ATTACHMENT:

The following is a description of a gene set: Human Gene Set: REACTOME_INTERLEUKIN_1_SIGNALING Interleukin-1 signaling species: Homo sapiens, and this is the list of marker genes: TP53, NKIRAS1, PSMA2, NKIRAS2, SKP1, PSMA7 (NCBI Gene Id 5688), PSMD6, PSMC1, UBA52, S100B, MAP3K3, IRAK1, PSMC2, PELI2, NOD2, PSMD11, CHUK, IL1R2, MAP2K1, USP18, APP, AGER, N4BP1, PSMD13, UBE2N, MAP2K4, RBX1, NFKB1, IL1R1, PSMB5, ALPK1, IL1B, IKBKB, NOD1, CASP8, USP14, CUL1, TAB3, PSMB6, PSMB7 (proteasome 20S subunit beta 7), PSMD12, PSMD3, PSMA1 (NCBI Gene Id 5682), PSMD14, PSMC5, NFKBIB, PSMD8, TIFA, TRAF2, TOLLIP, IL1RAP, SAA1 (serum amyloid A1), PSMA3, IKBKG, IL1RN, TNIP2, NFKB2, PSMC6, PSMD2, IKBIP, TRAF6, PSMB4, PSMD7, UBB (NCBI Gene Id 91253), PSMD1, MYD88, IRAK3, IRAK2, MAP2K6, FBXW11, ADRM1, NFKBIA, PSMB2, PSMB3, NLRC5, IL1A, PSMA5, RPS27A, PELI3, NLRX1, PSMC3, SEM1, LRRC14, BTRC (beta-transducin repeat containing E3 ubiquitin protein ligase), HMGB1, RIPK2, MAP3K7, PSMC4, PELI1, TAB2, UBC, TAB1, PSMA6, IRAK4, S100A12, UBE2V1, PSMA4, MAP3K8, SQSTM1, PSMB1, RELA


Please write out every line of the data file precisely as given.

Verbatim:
The following is a description of a gene set: Human Gene Set: REACTOME_INTERLEUKIN_1_SIGNALING Interleukin-1 signaling species: Homo sapiens, and this is the list of marker genes: TP53, NKIRAS1, PSMA2, NKIRAS2, SKP1, PSMA7 (NCBI Gene Id 5688), PSMD6, PSMC1, UBA52, S100B, MAP3K3, IRAK1, PSMC2, PELI2, NOD2, PSMD11, CHUK, IL1R2, MAP2K1, USP18, APP, AGER, N4BP1, PSMD13, UBE2N, MAP2K4, RBX1, NFKB1, IL1R1, PSMB5, ALPK1, IL1B, IKBKB, NOD1, CASP8, USP14, CUL1, TAB3, PSMB6, PSMB7 (proteasome 20S subunit beta 7), PSMD12, PSMD3, PSMA1 (NCBI Gene Id 5682), PSMD14, PSMC5, NFKBIB, PSMD8, TIFA, TRAF2, TOLLIP, IL1RAP, SAA1 (serum amyloid A1), PSMA3, IKBKG, IL1RN, TNIP2, NFKB2, PSMC6, PSMD2, IKBIP, TRAF6, PSMB4, PSMD7, UBB (NCBI Gene Id 91253), PSMD1, MYD88, IRAK3, IRAK2, MAP2K6, FBXW11, ADRM1, NFKBIA, PSMB2, PSMB3, NLRC5, IL1A, PSMA5, RPS27A, PELI3, NLRX1, PSMC3, SEM1, LRRC14, BTRC (beta-transducin repeat containing E3 ubiquitin protein ligase), HMGB1, RIPK2, MAP3K7, PSMC4, PELI1, TAB2, UBC, TAB1, PSMA6, IRAK4, S100A12, UBE2V1, PSMA4, MAP3K8, SQSTM1, PSMB1, RELA